Durant purchased the figures and props that appear in his exhibition from the Plymouth National Wax Museum when it went bankrupt and closed. Born in Massachusetts and based in Los Angeles, he puts his proximity to the museum and the movie industry to good use, telling a story about underdogs that is profoundly American, profoundly disturbing and, unlike much art and reportage, true.

Blum & Poe Gallery, 2754 S. La Cienega Blvd., L.A. (310) 836-2062. Through April 7. Closed Sundays and Mondays.


Small gestures made large

Elizabeth Peyton is a connoisseur of little, intimately observed gestures: a hand firmly wrapped around a chair's arm, lips pursed a little too tightly to be relaxed and eyes glancing away as if searching for an escape from mundane social interaction. At Regen Projects, eight new portraits share with viewers the New York painter's intense sensitivity to her friends' demeanors and feelings, most of which revolve around a type of self-conscious awkwardness and well-mannered idleness that invites empathy, even from strangers.

All of Peyton's subjects are seated. All of her portraits are tightly cropped. This format downplays the importance of setting and forces viewers to concentrate on the people.

But Peyton takes it further, cropping nearly all of their legs and even the tops of their heads. It seems as if she stood toe-to-toe with her sitters and casually snapped a photo from which she painted their pictures.

The angle and offhandedness suggest that the photos were shot on the run, by an amateur passing through a hotel lobby, perhaps a fan who mistook these people for celebrities. The result is a curious mixture of intimacy and distance, a piquant blend of intrigue and anonymity.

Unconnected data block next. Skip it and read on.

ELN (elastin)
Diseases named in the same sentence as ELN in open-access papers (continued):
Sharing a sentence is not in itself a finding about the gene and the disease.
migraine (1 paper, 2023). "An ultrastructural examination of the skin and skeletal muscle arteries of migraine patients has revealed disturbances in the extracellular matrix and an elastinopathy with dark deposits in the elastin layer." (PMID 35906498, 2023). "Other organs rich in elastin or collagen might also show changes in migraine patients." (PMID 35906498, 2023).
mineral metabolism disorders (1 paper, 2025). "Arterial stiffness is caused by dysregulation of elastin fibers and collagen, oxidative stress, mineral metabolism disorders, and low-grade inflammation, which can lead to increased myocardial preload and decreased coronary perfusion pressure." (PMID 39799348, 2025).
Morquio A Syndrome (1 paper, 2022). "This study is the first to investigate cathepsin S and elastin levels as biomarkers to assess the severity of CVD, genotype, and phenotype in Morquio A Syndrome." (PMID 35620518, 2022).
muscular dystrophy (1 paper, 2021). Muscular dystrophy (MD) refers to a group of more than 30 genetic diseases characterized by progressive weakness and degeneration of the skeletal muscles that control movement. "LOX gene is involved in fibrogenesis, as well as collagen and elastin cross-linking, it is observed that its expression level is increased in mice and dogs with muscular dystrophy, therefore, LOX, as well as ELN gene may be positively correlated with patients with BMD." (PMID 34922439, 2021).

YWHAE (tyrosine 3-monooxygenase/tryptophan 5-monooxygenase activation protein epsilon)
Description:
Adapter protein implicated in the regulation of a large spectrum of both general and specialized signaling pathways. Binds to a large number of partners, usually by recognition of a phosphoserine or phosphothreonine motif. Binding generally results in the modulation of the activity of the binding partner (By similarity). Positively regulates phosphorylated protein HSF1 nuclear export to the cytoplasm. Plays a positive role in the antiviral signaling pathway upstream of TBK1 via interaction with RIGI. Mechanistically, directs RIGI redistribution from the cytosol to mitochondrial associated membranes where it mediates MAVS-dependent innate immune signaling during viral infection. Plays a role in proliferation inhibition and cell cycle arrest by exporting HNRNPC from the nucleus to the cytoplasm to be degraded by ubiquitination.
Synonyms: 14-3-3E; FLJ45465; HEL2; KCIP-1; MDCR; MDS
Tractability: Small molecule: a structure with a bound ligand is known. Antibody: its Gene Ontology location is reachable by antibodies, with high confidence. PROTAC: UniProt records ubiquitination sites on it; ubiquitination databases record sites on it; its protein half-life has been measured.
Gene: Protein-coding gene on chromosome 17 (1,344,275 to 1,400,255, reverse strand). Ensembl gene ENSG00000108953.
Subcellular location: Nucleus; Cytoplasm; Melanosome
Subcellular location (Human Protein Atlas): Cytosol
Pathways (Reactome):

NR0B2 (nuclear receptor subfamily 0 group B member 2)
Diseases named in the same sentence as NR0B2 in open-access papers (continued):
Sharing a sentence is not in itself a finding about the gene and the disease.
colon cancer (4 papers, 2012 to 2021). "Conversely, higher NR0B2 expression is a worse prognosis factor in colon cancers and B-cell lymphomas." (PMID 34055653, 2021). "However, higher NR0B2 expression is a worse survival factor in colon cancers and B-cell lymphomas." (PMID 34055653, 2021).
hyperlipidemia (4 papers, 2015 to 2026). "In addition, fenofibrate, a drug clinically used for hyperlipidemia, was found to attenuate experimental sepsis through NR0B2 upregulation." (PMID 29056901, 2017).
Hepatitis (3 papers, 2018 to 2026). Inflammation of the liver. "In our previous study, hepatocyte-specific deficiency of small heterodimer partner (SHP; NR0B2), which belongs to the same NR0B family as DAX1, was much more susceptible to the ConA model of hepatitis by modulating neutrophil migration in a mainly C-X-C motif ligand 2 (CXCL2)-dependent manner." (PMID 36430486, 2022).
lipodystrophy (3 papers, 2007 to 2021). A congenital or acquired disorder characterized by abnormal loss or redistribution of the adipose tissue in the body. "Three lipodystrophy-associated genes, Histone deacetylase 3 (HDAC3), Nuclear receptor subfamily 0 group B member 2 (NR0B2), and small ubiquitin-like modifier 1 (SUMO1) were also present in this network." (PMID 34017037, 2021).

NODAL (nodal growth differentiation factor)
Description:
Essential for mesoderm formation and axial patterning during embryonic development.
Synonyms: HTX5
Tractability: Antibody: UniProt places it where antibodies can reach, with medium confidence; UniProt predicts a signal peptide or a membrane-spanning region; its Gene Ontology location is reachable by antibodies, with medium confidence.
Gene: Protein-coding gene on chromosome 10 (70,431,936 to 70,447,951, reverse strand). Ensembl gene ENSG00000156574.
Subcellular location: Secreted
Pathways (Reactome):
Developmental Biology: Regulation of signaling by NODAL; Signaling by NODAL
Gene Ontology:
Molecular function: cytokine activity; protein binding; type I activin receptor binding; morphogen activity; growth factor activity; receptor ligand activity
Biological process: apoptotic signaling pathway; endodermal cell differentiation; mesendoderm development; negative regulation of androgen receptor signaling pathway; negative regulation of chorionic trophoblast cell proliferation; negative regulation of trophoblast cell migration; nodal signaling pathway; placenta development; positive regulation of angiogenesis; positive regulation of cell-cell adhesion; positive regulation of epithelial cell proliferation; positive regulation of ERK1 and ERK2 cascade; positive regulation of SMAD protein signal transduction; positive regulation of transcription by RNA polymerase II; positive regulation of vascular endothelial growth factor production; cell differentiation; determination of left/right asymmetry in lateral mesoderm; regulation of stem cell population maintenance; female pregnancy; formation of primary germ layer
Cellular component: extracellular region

The way Peyton handles paint exactly matches the compositions and body language. She paints swiftly and decisively, never fussing over details, capturing the personal quirks that distinguish individuals from one another.

"Ben (Ben Brunnemer) February" is a study of rumpled relaxation complicated by something more than anxiety but less than apprehension. "Pati (Pati Hertling)" is an essay on fiery emotions kept under wraps -- for the most part. And "Jonathan (Jonathan Horowitz) January" fuses stoicism and vulnerability, conveying the unheralded bravery required to make it through the daily grind.

Peyton's three other page-size oils on thickly gessoed panel depict public figures. In them, dreamy fantasy replaces acute observation.

Susan Sontag is all cool intellectualism, three members of the German soccer team are all youthful athleticism and a scene from "Marie Antoinette" is all springtime loveliness. Peyton's exquisite touch gives each its own juicy raison d'etre, but they lack the down-to-earth worldliness that makes the other pictures sizzle.

Regen Projects, 633 N. Almont Drive, L.A., (310) 276-5424. Through April 7. Closed Sundays and Mondays.


Amid the swirl of strokes, a respite

Steve DiBenedetto makes nettlesome, stick-in-your-craw paintings. At Daniel Weinberg Gallery, the New Yorker's pictures of helicopters, octopuses, giant crystals and ruined buildings have the presence of ominous premonitions -- unverifiable claims about the future that can neither be believed nor dismissed but assail the rational mind with their eerie resemblance to the present. It's easily botched territory, and DiBenedetto handles it with aplomb.

He turns the mysteriousness of what he depicts into fertile ground for painterly dexterity that is meaty and sophisticated, a little scary but never crude or melodramatic. The recognizable objects in DiBenedetto's paintings do not hold the compositions together, like things in Realist pictures. Nor do they strive for the shock of Surrealism, using unexpected juxtapositions to jump-start a viewer's deadened awareness. Instead, they provide momentary visual respite -- rest stops for busy eyeballs -- amid the swirling stew of brush strokes, stabs and scrapes.

The dense, vigorously worked surfaces of DiBenedetto's paintings look as if they have been to hell and back -- and enjoyed the trip. Picture planes splinter into jagged fragments. Some are dry and crusty, like coagulated organic matter. Others are loose and fluid, like oil spills. Still others seem to be melting, like molten lava, and emitting gaseous hallucinations.

Think Malcolm Morley meets Jasper Johns, by way of Jules Verne and "Apocalypse Now." The ghosts of Madame Blavatsky and Forrest Bess also haunt DiBenedetto's paintings. It's a trippy, brain-bending mixture, just the stuff for an artist intoxicated by paint's shape-shifting, time-traveling magic.

Daniel Weinberg Gallery, 6148 Wilshire Blvd., L.A., (323) 954-8425. Through April 14. Closed Sundays and Mondays.